Gonzo ‘Ruído(s)’ LP (Discrepant) 5/5

The record cover of Ruído(s) is a collage of clashing vibrancy, itching film grain of postcard vistas, perspective-shifting scenery that is disorganised and bleeding, a drifting visual buffet. The record itself is very similar. A bit like bones tossed from a bag by a seer, the effect of this aural collage has a disorientating effect, and feels like it needs to be read by someone more in-tune or connected to make sense of it.

To pull myself back a little from the highfalutin blather of an “avant-garde” reviewer, Ruído(s) makes a great deal of my senses. Formed of field-recordings of landscape, people and of instrumentation, supported by a range of synthesised sounds, there is not so much a typical journey in the album, more of a pool to dip in. It clanks and grinds, soothes and loops. Is soporific yet wide-awake. It’s great fun and a little unnerving at times. I feel this is a body of vignettes that may well capture the sense of rural Portugal. I wouldn’t really know for sure as I have no frame of reference. Pitched as a “mixtape style tape” by the artist, there is something of the Heart of Darkness about this artifact. In that vein, I am led through the clicking, unhinged nature of the record to Dennis Hopper’s disturbed photojournalist in Apocalypse Now. “What are you gonna do when you go from here to Venus or something?” seems on the right cricket ground.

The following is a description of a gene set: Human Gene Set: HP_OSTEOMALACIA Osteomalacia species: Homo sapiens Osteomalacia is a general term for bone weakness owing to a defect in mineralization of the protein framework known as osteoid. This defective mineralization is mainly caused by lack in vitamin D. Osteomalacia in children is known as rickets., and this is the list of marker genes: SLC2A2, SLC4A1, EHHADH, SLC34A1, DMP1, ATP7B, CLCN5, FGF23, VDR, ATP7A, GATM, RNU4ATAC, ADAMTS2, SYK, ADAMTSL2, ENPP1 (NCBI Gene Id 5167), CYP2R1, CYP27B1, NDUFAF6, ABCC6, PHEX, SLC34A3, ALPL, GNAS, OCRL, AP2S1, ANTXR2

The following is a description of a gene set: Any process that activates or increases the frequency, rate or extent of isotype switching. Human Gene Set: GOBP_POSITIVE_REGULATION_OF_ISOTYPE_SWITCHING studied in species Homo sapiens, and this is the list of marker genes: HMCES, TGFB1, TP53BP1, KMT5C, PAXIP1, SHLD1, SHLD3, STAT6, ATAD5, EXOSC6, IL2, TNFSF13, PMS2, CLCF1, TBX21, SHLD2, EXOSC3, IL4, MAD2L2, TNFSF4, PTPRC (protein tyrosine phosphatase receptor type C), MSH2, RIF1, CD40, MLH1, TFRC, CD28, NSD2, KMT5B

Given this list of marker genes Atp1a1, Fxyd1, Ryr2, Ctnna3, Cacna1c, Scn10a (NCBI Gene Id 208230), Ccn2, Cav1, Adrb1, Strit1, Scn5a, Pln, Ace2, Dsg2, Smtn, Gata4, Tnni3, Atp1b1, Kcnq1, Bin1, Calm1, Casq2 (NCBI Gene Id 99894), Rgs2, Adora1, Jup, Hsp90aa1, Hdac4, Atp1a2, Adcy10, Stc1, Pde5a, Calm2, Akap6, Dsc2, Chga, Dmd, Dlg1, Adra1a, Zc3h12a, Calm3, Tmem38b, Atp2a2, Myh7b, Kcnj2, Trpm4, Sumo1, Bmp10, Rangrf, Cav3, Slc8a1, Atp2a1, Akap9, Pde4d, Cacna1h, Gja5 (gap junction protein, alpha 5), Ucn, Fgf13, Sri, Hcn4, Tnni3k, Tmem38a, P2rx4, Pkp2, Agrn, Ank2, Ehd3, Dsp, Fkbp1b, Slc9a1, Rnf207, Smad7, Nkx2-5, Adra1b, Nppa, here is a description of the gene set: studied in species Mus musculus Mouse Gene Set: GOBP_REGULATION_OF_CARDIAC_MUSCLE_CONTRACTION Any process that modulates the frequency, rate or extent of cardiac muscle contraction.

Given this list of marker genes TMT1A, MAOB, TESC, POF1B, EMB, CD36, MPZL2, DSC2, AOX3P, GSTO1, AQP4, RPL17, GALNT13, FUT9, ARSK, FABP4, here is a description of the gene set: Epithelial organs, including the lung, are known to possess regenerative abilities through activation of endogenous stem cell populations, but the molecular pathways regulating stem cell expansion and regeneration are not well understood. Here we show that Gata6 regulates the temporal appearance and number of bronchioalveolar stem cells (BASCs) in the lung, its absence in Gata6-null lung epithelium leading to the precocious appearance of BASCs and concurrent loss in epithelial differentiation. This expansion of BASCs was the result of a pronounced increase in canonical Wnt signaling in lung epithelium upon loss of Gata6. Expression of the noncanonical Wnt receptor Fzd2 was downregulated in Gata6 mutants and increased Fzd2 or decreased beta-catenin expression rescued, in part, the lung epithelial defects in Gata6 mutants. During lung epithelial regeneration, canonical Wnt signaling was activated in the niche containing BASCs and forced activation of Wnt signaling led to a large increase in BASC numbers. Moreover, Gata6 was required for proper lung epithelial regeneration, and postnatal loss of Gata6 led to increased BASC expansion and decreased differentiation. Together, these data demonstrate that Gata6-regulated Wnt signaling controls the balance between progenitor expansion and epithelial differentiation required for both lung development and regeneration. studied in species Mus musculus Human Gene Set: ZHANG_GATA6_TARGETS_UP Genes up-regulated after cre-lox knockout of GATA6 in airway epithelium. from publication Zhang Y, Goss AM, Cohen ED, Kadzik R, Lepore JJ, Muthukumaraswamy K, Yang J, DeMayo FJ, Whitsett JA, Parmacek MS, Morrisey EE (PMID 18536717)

Ruído(s) is about both the macro and the micro. Wide sweeping tides and shores smooshed up against muttering lips. Taken as individual tracks they are interesting slices of experiment, observation and audio collage. Taken as an album, it felt more subtly hypnotic, lifting my brain-steak into an re-imagining of a real landscape. Like being told a bit of a disturbing holiday anecdote while you’re trying to get to sleep after too much booze. To analyse it too much is to miss the overall effect, even if you were mentally able to.

Despite this being much more musical in a traditional manner, there is a connected sensibility with pieces like Walter Ruttmann’s ground-breaking Weekend (Wochenende). Ruttmann’s discovery of the rhythms and melodies of life in urban Berlin in 1930 is devoid of any instrumentation in an overt way. Rather, it fizzles with the music of human life. Ruído(s) works in a similar sense, but blends and fuses the “musical” and the field-recorded worlds together. They overlap and engage at times, and at others reject and separate. I found this to be so rich, and rich in many different ways, that I can’t help but be curious enough for another listen. I’ve gone back to it several times now and there’s lots to focus on, but also lots to blur and smudge up and let wash over you.

I think hardcore fans of musique concrète may find this too laced with “traditional” musicality, whereas the fans of more accessible ambient, soundscape-y outfits (Stars of the Lid or Cinematic Orchestra, perhaps) may find the opposite. For me it sits in a fantastic sweet spot on this spectrum. It is also a joy to discover the other work by Gonzo, which has been a whole other set of odd trips down lanes I’d never travelled before. Rare and endangered.

Thomas Pooley-Tolkien-Sharpe